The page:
Blog Archives

Song of the day: Bill Haley & His Comets- See You Later Alligator

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In 1955, Robert Charles Guidry, better known as Bobby Charles, recorded the song Later Alligator. It was a blues song with a melody which came from the song Later For You Baby by Guitar Slim. Bill Haley & his Comets took the song, made it more of an uptempo song and recorded it in New York in 1955. The song was featured in their movie Rock Around The Clock in 1956, and therefore the song also reached number 6 in the US. The song would be the last big hit for Bill Haley. Enjoy

Bill Haley & His Comets- See You Later Alligator

Song of the day: Muddy Waters- Mannish Boy

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For the origins of this song, we have to go back to the song Hoochie Coochie Man, which was written by Willie Dixon and sung by Muddy Waters. The song got a reply by Bo Diddley, called I’m Your Man. Both the first and the second song got the melody line which was used in Mannish Boy by Muddy Waters. No need explaining that this song was a reply to the song by Diddley. The song was recorded in 1955, and reached number 5 in the R&B chart of the US. Enjoy

Muddy Waters- Mannish Boy

Song of the day: Fats Domino- Ain’t That A Shame

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This song originally was released in 1955 by Fats Domino, who scored a big hit with it. He sold millions of copies, and reached number 10 in the pop chart. Pat Boone re-recorded the song, and brought it to the white audience. After that, his version was forgotten about, since the version by Fats Domino also reached the white audience. However, I knew this version before the one of Fats, and still think this is also a great song. Enjoy

Pat Boone- Ain’t That A Shame

Song of the day: Chuck Berry- Maybellene

Chuck-Berry-Maybellene

Little Richard was one of the first rock ‘n rollers, together with this man: Chuck Berry. In 1955, he made a song out of an old fiddle tune and told the story of a broken romance, together with a race between hot rods. These two would later be big themes in the rock ‘n roll. Berry brought this song, together with a blues song, to a producer. This man had little interest in the blues song, but liked this. His choice was right: the song would be number 5 in the US pop charts! Enjoy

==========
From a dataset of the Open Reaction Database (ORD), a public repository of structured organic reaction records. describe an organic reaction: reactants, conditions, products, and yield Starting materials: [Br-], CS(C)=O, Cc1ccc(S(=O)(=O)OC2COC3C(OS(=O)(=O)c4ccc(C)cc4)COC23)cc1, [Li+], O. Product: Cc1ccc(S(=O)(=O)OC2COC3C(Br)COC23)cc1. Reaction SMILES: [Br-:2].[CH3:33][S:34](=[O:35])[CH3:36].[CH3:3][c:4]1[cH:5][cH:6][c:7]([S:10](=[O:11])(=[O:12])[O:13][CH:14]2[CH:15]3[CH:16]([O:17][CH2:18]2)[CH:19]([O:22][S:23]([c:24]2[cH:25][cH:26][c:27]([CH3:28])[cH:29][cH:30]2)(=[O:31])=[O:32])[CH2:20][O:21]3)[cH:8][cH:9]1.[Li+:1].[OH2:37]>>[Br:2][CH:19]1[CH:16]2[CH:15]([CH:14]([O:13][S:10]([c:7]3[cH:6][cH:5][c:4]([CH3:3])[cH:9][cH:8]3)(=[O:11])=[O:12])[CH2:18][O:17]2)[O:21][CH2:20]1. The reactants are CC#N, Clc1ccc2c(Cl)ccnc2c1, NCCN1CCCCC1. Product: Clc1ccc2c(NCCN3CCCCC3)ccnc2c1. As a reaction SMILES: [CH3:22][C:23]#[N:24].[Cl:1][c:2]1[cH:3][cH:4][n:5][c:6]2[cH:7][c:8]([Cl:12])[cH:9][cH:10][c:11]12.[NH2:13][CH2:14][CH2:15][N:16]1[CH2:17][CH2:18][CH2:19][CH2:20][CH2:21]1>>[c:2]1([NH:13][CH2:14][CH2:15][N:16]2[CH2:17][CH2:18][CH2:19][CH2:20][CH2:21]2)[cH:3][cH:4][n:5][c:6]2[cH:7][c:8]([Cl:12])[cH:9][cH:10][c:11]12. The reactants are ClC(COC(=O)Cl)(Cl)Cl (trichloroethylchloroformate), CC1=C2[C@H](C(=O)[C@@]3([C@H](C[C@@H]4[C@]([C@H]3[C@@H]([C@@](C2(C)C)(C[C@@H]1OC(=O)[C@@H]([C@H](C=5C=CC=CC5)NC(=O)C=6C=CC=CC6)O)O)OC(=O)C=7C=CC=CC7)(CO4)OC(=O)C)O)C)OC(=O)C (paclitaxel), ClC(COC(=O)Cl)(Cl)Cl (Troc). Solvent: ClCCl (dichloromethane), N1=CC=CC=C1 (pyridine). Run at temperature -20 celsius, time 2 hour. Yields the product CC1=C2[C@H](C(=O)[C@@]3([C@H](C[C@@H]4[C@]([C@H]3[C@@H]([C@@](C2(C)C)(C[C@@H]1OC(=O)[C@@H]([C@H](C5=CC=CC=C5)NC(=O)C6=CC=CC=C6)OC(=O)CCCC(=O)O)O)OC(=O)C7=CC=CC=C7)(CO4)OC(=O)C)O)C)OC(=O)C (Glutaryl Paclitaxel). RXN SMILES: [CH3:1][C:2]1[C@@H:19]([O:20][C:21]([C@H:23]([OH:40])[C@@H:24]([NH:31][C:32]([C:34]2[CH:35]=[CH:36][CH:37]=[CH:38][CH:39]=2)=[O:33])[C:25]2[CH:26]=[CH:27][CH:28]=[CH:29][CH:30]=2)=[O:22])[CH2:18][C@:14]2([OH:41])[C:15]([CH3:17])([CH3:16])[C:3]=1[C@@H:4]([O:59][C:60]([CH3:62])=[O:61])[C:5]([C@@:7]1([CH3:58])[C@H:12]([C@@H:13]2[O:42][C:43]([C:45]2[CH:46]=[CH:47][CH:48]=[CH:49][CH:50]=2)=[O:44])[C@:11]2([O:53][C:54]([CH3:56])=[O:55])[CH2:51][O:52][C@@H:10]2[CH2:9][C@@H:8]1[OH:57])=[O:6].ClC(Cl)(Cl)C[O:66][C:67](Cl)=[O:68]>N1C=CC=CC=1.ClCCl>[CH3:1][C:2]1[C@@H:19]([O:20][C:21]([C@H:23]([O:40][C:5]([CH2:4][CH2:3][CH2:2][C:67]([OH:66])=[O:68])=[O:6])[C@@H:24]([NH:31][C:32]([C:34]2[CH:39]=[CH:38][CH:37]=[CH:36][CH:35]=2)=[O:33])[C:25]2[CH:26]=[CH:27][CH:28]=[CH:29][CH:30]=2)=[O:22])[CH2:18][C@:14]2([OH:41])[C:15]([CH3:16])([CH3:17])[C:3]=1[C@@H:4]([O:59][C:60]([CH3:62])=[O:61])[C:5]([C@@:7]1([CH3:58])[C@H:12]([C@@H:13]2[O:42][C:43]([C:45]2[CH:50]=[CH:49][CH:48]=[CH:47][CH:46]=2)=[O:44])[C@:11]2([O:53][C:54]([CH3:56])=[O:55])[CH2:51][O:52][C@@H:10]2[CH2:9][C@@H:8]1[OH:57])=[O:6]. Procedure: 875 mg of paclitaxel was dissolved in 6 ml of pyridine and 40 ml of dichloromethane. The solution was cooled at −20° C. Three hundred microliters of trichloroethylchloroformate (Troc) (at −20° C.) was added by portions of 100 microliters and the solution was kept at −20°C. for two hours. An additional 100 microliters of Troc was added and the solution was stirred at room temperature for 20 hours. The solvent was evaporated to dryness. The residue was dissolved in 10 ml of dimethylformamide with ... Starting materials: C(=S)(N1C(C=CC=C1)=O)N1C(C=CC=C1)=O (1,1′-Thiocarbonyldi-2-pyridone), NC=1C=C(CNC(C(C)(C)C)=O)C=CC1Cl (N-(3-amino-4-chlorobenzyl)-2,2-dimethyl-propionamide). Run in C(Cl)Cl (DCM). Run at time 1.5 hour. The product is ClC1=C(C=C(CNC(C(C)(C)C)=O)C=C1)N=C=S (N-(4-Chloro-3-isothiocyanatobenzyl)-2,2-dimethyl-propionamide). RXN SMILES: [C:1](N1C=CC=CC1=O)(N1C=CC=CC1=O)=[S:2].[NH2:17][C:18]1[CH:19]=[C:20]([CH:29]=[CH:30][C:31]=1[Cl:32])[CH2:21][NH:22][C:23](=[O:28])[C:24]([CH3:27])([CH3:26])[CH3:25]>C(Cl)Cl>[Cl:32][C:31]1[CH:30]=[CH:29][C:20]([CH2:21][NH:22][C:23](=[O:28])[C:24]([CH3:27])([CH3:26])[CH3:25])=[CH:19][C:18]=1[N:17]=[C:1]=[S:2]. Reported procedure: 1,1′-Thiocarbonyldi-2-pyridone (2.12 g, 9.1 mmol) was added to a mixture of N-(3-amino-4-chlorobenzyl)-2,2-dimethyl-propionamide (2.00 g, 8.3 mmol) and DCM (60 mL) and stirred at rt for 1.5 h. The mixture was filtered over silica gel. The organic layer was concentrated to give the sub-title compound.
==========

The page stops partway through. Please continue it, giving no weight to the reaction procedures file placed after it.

Chuck Berry- Maybellene

Song of the day: Little Richard- Tutti Frutti

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This the breakthrough single of Little Richard, which he wrote with Dorothy LaBostrie in 1955! The song includes a drum rhythm which Little Richard sings, and together with the fast rhythm, this would be the model for rock ‘n roll. In a way, this was the basis for rock ‘n roll! It was born out of frustration during a recording session, and after a little adjustment, this was perfect for a record. And so pop music started! Enjoy

Little Richard- Tutti Frutti

Song of the day: Sarah Vaughan- Whatever Lola Wants

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A golden oldie today! And when I say old, I mean really old. The original of this song dates from 1955! It was written for a musical, Damn Yankees. In the same year, Sarah Vaughan, a jazz singer, took the song and recorded it. She did it with success, or that’s how I see it: just listen to the start of the song! A few horns blowing, and then the sound of Sarah Vaughan! Superb and beautiful. Enjoy

Sarah Vaughan- Whatever Lola Wants